Illinois PBIS Network, Revised May 15, 2008.
Adapted from What is school-wide PBS? OSEP
Technical Assistance Center on Positive
Behavioral Interventions and Supports. Accessed
at http//pbis.org/schoolwide.htm
51
Traditional Approach to Service Delivery
0
Amount of Resources Needed To Solve Problem
Special Education
Sea of Ineligibility
General Education
Intensity of Problem
52
Levels of SupportResponse to Intervention
0
Amount of Resources Needed To Solve Problem
Special Education
General Education With Support
General Education
Intensity of Problem
53
Teaching Expectations
  • Teach at the start of the year and review when
    needed
  • Define and offer a rationale for each expectation
  • Describe what the behavior looks like
  • Actively involve students in discriminating
    between non-examples and examples of the
    expectations
  • Have students role play the expected behaviors
  • Re-teach the expectations often
  • Reinforce desired behavior
  • Source Washbrun S., Burrello L., Buckman S.
    (2001). Schoolwide behavioral support. Indiana
    University.

54
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55
Kuleana Be Responsible Have lunch card ready
Be orderly in all lines Hoihi Be Respectful
Use proper table manners Eat your own
food Laulima Be Cooperative Wait patiently/
quietly Malama Be Safe Walk at all times Wash
hands Chew food well dont rush
Cafeteria
King Kaumualii on Kauai
56
Effective Classroom Management Systems
  • Teach and encourage classroom-wide positive
    expectations
  • Teach and encourage classroom routines and cues
  • Use a ratio of 5 positives to 1 negative
    adult-student interaction
  • Supervise actively
  • Redirect for minor, infrequent behavior errors
  • Precorrect chronic errors frequently

57
10 minutes
  • Who should create the lessons in each setting?
  • Who should teach the lessons in each setting?
  • Are there some areas that you need to prioritize
    for teaching?
  • How will you assess results?
  • How will you know when re-teaching is needed?

58
4. Differentiate supports from a continuum of
procedures for encouraging appropriate behavior.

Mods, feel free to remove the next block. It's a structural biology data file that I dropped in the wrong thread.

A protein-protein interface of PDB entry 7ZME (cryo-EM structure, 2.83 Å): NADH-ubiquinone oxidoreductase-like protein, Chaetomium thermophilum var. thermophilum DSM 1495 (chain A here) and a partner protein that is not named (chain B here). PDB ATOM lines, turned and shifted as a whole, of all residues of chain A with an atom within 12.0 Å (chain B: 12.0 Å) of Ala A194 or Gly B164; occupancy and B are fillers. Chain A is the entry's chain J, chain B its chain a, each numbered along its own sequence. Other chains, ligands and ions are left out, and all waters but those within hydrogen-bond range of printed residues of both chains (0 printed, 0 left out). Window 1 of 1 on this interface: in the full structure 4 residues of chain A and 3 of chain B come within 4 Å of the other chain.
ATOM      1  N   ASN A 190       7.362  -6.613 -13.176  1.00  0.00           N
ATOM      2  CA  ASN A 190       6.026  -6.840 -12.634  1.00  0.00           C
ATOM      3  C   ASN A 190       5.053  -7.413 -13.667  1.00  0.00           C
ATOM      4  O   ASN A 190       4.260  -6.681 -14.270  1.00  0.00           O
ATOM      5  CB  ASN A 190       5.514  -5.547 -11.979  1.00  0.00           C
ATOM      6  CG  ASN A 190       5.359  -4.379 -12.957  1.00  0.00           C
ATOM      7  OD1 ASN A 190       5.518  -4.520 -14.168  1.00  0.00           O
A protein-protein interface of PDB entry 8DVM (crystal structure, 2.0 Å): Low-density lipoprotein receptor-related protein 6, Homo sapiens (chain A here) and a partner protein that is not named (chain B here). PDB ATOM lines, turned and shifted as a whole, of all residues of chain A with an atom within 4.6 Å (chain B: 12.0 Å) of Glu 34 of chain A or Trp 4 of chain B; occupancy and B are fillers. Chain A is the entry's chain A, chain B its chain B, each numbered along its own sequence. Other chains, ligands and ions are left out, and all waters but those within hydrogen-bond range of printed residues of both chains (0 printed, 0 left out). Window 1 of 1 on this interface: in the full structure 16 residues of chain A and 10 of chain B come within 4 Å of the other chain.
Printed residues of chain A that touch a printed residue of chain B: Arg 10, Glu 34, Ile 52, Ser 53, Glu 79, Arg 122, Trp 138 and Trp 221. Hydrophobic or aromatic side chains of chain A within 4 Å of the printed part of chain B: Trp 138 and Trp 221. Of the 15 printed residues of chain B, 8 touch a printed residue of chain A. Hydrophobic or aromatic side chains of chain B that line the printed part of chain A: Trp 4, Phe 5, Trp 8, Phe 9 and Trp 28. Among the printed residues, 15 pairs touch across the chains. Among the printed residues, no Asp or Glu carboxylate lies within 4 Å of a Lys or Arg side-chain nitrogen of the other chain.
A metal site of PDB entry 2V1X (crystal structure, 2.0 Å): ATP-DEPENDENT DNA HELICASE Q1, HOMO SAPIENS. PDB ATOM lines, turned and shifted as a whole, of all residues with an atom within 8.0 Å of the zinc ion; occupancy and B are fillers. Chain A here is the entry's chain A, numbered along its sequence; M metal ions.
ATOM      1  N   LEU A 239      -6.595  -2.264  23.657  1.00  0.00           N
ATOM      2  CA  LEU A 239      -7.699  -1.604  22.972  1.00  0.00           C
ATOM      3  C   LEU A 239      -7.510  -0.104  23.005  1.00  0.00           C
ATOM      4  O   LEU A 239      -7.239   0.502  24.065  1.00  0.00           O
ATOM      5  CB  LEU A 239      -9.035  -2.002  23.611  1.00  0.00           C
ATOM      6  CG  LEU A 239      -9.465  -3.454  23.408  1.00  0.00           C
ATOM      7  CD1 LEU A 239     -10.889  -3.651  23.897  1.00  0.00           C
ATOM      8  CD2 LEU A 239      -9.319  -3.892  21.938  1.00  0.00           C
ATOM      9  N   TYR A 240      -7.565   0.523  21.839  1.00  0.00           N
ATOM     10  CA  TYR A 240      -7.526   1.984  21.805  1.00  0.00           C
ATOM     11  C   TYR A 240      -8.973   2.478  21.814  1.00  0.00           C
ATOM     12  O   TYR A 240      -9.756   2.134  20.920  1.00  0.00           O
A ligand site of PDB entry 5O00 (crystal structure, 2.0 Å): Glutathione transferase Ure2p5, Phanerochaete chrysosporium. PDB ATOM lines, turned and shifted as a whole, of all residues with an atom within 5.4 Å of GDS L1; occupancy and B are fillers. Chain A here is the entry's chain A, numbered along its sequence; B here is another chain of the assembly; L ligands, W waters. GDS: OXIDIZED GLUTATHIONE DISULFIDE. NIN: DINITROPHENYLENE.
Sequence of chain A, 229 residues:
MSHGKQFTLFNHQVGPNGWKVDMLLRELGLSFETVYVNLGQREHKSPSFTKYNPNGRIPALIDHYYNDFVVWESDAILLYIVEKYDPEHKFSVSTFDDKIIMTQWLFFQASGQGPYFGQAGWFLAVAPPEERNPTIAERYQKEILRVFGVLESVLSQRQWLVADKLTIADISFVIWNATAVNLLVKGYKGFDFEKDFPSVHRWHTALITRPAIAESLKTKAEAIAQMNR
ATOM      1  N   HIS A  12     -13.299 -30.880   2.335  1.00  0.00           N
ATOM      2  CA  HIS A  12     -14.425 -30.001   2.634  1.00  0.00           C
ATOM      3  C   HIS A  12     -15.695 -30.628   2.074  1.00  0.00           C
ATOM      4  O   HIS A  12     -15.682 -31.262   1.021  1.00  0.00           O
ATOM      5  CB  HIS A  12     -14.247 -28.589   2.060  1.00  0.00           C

59
Motivation
  • Most people are motivated by a mix of intrinsic
    and extrinsic factors, so we must increase both
    of these - Sprick
  • Thinking about your job. What are the factors
    that motivate you for this both intrinsically and
    extrinsically?

60
Expectancy X Value
  • Expectancy multiplied by Value Motivation
  • Expectancy is the degree to which the student
    expects to be successful at the given task.
  • Value is how much the student values the reward
    for the success.
  • This applies for both academics and behavior.

61
Celebrate what you want to see more
of."--Thomas J. Peters,
62
Reinforcement Rationale
  • Focuses attention on desired behaviors
  • Increases the repetition of desired behaviors
  • Fosters a positive school climate
  • Reduces amount of time spent on discipline
  • Increases instructional hours

63
positive feedback reinforcement
64
  • Praise and positive feedback have an enhancing
    effect on intrinsic motivation.
  • Daniel Pink DRIVE The Surprising Truth about
    What Motivates Us 2009
  • Edward L. Deci, Intrinsic Motivation, Extrinsic
    Reinforcement, and Inequity, Journal of
    Personality and Social Psychology 22 (1972)119-20

65
What is effective praise?
66
Characteristics of Effective Praise
  • Good praise includes students names.
  • Good praise is descriptive.
  • Simply describe what the student is doing at the
    time - focusing on actions.
  • Good praise is convincing.
  • Good praise is varied.
  • Good praise is about effort and accomplishment.
    (Carol Dweck Mindset )

67
Why praise effort?
  • Effort is one of those things that gives meaning
    to life. Effort means you care about something,
    that something is important to you and you are
    willing to work for it. It would be an
    impoverished existence if you were not willing to
    value things and commit yourself to working
    toward them.
  • Carol Dweck, Mindset

68
Reward Reinforcement
  • The big debate
  • Rewards No Rewards

69
Reinforcement Systems Types of Reinforcement
  • Social (lunch with friends, principal, teacher)
  • Activity (dance, extra recess, assembly, picnic)
  • Sensory (music, books/magazines)
  • Token Economies (school store)
  • Tangibles (treasure box)

70
Reinforcement Systems Guidelines for
Implementing